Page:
4. Oil Change

 

Your engine's oil is vital to its smooth operation and long life, so is without doubt not an area in which to cut corners. Fortunately we have some great deals on oil and the accessories required to change it. Your existing engine oil can also tell you a great deal about the health of your engine, so why not try our new Spectro Oil Analysis Kit? Simply buy the kit, send in a sample in the postage-paid container, and receive a report on the condition of your engine a few days later. This system is also vital if you are purchasing a boat and can tell you far more than a surveyor looking purely at the external condition of the engine.

 

5. Protect it...

 

While cleaning and flushing our engine removed most of the harmful salt, we now need to think about how we protect it from general corrosion causing moisture. We stock a large variety of grease, oil and lubricants. It's not just our engine we need to think about here. Ancillary systems such as the steering, gear/throttle cables, batteries and electrical systems are all prone to suffering issues with corrosion too, and are all worth of a liberal coating of a suitable corrosion guard. The internal workings of the engine largely cannot be be made either from stainless steel, or coated with paint for protection. Protecting these bare, unpainted metal surfaces is also vitally important, and a good fogging oil should get to all those engine parts buried where we can't see them. Protection from the cold also gets a special mention here. When water freezes it expands, if this happens inside your metal engine then the result will definitely be one thing: expensive.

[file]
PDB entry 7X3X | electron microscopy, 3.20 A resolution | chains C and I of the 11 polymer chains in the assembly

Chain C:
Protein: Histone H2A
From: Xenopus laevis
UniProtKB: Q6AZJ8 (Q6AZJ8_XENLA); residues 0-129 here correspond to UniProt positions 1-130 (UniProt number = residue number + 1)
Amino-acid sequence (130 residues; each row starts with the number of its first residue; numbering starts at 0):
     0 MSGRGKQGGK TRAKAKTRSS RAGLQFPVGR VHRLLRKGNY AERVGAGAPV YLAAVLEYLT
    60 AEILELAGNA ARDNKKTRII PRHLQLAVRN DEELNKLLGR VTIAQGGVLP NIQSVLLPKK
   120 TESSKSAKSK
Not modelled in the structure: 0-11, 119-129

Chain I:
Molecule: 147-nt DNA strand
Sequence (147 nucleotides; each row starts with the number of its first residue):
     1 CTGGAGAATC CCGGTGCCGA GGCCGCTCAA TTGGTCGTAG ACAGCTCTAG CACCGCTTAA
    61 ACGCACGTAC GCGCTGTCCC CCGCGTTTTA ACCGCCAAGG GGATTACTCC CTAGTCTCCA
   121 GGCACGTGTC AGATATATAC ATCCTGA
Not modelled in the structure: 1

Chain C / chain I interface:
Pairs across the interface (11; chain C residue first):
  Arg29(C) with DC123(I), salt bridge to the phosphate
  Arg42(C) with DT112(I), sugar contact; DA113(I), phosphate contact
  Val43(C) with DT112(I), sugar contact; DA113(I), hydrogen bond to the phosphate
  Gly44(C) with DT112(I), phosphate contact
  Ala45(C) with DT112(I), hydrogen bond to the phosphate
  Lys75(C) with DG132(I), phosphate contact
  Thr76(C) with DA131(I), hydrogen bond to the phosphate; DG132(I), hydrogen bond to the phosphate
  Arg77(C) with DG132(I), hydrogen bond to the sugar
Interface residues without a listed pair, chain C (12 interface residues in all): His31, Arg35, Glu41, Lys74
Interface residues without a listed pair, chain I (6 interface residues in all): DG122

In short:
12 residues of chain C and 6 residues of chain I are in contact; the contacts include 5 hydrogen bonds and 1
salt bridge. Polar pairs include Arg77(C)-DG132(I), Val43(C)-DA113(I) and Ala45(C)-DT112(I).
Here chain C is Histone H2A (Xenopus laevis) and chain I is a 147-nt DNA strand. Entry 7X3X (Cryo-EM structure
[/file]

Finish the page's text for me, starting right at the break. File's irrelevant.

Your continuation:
6. Retouch your outboard...

 

Scrapes and dings are inevitable for our engines paintwork, particularly around the skeg of an outboard or outdrive. We sell a great range of touch-up paints and spray cans to make your engine look like new again. This process is well worth doing, it makes your engine looked well cared for and will help to increase its value come resale time.

 

7. Cover it...

 

Once you have completed all of the above, it's now a good idea to think about how we can physically keep dirt and debris away from the engine during those winter storms! For inboard engines, as long as the boat itself is well covered, the engine should be safely cocooned inside. For outboard motors however, unless they can be removed, a good cover can protect them over the winter. Air intakes work best when not full of brown leaves, and nice bright neat decals on unfaded cowls also help with residual values. We've all been to look at a boat for sale that has a faded outboard with a load of numbers and letters missing. It normally makes me wonder if the inside of the engine has been looked after to the same extent! Security is also a consideration at this time of year, boats can often be more accessible when out of the water and on trailers. We stock a good range of outboard locks to keep the thieves at bay.